Music Class Rules

Music Class Rules

Photograph by Jeff Woodward.I’d been teaching for over 30 years and felt pretty comfortable with the way I managed my music classes. But a few years ago, I took a Responsive Classroom workshop, and it turned everything I knew right-side up! I now use many of the practices, such as Interactive Modeling, positive teacher language, and rules creation, adapting each as needed to fit the fact that I see students weekly rather than daily. Because I know that creating rules with multiple classes can be a bit tricky, I thought I’d share how I make the process work in my music room.

Tweaking the Rule-Making Structure

Because I teach 23 third and fourth grade classes in the course of a week, I have limited time with each class (only two 30-minute periods per week). So I decided to have all the classes contribute to creating one set of music room rules that we would all share, rather than having each class create their own rules.

One other way I tweak the rule-making structure is to extend the process over several weeks (instead of several days) so that all classes can participate and we don’t feel rushed.

Except for these slight differences, I follow the same rule-making process as classroom teachers: exploring “hopes and dreams” (our name for learning goals) with students and then collaboratively devising rules that will help everyone achieve their goals.

Going from Musical “Likes and Whys” to Goals and Rules

1. What do you like most in music class?

We start exploring our learning goals by discussing what we like in music class. I point to the posters I’ve made and mounted on the music room walls showing children playing instruments, singing, dancing, listening to music, etc., and ask students which activity they like best and why. Here’s a sample list of students’ responses:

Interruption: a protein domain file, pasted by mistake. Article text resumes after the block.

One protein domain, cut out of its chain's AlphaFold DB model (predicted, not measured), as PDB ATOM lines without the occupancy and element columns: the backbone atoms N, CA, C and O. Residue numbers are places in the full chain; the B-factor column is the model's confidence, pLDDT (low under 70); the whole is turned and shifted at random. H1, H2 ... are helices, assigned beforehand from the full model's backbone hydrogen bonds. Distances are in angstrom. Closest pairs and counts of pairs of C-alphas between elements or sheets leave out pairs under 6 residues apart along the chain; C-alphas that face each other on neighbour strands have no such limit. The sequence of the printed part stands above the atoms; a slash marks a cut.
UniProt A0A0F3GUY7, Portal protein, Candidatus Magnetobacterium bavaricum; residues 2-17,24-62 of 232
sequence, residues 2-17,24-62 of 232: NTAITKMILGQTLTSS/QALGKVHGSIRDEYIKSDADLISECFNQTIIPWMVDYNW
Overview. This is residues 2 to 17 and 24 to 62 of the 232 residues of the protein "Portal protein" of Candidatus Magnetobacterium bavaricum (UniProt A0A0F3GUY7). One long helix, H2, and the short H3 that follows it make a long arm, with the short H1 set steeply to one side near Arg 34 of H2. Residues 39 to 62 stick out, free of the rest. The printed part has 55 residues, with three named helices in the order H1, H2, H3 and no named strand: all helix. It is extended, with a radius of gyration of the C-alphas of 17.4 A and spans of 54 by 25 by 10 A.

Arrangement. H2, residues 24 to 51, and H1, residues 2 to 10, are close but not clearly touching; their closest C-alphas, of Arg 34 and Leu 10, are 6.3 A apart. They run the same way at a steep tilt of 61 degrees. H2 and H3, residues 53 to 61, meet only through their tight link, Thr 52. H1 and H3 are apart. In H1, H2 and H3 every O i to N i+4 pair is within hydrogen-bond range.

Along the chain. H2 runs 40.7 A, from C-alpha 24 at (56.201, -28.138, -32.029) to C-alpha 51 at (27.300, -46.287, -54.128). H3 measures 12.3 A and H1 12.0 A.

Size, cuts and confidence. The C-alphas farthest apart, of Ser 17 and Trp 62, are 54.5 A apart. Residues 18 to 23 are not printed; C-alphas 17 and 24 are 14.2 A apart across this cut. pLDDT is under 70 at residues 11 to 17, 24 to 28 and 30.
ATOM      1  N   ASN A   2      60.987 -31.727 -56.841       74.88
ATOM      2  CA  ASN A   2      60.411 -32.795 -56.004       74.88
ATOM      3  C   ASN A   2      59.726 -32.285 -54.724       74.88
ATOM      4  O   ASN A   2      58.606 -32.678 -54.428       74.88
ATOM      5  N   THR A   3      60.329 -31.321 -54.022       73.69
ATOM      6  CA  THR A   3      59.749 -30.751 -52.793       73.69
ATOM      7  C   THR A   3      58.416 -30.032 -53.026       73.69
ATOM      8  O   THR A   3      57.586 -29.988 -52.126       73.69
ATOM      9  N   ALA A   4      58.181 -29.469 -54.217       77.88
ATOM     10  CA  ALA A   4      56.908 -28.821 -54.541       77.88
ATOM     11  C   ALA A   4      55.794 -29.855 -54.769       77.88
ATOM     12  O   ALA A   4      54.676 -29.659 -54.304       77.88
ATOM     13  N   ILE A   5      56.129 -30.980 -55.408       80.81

Music Activity I Like BestWhy It’s My Favorite
DanceBe another person, thing, or animal
Move my body
Perform for people
SingGet into a good mood
Make new sounds
Do something with other people
Want to be a singer when I grow up
ListenHear something new
Learn something
Play an instrumentDo something I like
Have fun
Make up my own music

Each class adds four or five “likes and whys” to the list. If a student repeats something already on the list, we add a dot or check mark by that item. The why with the most dots or check marks is always “Have fun.” Other popular whys are “Perform for people” and “I want to be a singer when I grow up.”  We then label the list as our Hopes and Dreams for Music class.

2. What do we do to reach our music goals?

The next week, after singing our welcome song and reading the music message (my weekly version of the daily morning message), I point to the list and say, “We worked last week on our hopes and dreams for music class. Here they all are. Today we will talk about what we need to do to reach these goals. Take a few seconds to read the list and have a quiet think.”

After about 20 seconds, I continue: “Raise your hand and tell me one thing you need to do to obtain your hope and dream.” I take four or five responses from each class (unless the class is very enthusiastic, in which case I take more) and write them on a new list called “How We Achieve Our Music Class Goals.” I capture all the responses, which usually cover the gamut of great learning behaviors, and simply add a n asterisk to indicate duplicates.

Together, we smooth out the responses and, if needed, restate them in the positive. For example, we might translate “Don’t run across the room to get your instrument” into “Walk across the room to get your instrument.” Here’s an example of a smoothed-out list from a recent year: